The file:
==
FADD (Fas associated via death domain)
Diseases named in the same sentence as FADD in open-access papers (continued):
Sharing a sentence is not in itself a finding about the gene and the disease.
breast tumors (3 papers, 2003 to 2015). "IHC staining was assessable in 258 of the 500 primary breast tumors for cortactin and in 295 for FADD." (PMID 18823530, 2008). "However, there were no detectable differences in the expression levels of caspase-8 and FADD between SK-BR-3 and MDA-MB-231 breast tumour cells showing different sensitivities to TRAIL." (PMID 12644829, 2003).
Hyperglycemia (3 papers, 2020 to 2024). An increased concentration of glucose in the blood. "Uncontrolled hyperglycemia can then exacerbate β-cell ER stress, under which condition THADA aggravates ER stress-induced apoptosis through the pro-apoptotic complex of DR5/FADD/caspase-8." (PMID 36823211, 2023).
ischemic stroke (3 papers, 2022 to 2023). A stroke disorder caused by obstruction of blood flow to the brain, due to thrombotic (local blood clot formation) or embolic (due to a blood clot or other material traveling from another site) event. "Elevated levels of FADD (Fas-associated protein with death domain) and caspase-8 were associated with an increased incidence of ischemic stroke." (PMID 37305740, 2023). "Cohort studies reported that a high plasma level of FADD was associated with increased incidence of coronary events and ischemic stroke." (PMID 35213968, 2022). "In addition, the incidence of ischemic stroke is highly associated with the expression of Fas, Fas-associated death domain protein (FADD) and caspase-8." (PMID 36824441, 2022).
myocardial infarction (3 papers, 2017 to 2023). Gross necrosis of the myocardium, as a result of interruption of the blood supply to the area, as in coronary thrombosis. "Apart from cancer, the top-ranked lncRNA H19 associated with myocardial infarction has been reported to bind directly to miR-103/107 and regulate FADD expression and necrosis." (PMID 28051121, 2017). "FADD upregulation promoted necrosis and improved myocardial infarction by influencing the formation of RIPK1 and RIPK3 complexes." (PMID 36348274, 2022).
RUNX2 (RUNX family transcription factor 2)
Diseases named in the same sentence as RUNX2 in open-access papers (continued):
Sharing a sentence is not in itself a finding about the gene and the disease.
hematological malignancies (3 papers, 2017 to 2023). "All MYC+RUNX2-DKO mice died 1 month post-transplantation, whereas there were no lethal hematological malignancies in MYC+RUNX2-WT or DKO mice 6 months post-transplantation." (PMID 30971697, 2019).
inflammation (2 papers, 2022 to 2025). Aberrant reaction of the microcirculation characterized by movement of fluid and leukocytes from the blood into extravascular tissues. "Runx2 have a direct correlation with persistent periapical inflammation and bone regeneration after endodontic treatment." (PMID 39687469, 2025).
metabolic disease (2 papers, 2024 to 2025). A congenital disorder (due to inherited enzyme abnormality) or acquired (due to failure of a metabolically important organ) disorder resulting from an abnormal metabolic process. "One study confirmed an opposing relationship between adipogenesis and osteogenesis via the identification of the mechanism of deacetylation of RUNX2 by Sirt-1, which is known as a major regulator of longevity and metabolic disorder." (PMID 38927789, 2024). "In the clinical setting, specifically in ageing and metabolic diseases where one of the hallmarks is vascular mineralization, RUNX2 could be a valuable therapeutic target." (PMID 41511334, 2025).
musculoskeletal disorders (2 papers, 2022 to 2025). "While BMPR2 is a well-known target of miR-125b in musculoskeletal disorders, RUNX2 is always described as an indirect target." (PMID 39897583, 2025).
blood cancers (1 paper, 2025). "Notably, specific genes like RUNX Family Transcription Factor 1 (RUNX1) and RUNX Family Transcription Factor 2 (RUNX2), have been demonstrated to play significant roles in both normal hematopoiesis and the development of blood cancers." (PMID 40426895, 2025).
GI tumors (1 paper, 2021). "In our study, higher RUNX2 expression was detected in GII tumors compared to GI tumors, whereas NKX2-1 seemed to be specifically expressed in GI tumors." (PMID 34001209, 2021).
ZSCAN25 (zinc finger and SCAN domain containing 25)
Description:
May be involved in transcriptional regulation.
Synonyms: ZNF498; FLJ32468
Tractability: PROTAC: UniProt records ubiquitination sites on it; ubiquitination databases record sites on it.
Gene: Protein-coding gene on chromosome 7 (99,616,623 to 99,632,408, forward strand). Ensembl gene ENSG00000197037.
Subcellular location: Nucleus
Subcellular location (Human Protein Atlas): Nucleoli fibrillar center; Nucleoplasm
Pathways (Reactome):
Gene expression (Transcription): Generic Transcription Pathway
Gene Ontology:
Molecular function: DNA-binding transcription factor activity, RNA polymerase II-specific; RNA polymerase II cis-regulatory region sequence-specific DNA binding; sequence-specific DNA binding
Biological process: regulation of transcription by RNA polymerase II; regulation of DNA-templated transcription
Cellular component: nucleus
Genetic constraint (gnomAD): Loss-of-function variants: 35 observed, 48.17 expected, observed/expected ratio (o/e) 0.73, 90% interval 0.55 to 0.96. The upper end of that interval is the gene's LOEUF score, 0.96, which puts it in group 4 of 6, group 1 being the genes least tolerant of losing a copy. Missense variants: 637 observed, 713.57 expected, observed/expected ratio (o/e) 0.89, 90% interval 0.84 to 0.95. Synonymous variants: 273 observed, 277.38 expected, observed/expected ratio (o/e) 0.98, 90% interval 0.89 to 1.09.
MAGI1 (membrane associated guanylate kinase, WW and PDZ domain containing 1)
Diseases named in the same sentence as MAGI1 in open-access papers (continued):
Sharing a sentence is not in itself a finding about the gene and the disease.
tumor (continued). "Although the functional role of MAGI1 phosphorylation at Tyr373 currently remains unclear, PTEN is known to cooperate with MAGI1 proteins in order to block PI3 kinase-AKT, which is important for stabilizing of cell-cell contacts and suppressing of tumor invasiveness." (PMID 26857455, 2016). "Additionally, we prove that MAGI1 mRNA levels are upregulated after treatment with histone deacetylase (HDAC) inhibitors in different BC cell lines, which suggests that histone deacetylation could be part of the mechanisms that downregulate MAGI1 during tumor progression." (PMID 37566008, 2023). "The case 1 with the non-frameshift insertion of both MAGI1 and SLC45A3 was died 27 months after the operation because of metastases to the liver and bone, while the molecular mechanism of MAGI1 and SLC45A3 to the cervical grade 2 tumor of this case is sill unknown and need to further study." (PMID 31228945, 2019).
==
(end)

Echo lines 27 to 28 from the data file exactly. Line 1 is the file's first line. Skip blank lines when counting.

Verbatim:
Gene Ontology:
Molecular function: DNA-binding transcription factor activity, RNA polymerase II-specific; RNA polymerase II cis-regulatory region sequence-specific DNA binding; sequence-specific DNA binding